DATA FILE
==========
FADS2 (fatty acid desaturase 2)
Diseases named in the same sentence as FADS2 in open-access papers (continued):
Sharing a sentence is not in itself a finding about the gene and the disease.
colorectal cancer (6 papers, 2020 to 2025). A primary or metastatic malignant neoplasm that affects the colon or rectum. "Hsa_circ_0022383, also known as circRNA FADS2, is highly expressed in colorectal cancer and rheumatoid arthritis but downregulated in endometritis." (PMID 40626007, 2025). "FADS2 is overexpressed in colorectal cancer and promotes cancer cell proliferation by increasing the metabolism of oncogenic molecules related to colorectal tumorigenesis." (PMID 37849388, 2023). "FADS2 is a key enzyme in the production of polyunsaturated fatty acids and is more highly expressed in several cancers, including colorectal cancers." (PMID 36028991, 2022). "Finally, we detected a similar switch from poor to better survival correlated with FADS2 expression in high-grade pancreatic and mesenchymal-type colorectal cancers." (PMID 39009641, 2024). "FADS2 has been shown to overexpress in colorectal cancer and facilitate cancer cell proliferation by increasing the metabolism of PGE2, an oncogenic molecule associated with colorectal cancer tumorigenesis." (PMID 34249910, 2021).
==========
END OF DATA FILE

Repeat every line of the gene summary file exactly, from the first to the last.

FADS2 (fatty acid desaturase 2)
Diseases named in the same sentence as FADS2 in open-access papers (continued):
Sharing a sentence is not in itself a finding about the gene and the disease.
colorectal cancer (6 papers, 2020 to 2025). A primary or metastatic malignant neoplasm that affects the colon or rectum. "Hsa_circ_0022383, also known as circRNA FADS2, is highly expressed in colorectal cancer and rheumatoid arthritis but downregulated in endometritis." (PMID 40626007, 2025). "FADS2 is overexpressed in colorectal cancer and promotes cancer cell proliferation by increasing the metabolism of oncogenic molecules related to colorectal tumorigenesis." (PMID 37849388, 2023). "FADS2 is a key enzyme in the production of polyunsaturated fatty acids and is more highly expressed in several cancers, including colorectal cancers." (PMID 36028991, 2022). "Finally, we detected a similar switch from poor to better survival correlated with FADS2 expression in high-grade pancreatic and mesenchymal-type colorectal cancers." (PMID 39009641, 2024). "FADS2 has been shown to overexpress in colorectal cancer and facilitate cancer cell proliferation by increasing the metabolism of PGE2, an oncogenic molecule associated with colorectal cancer tumorigenesis." (PMID 34249910, 2021).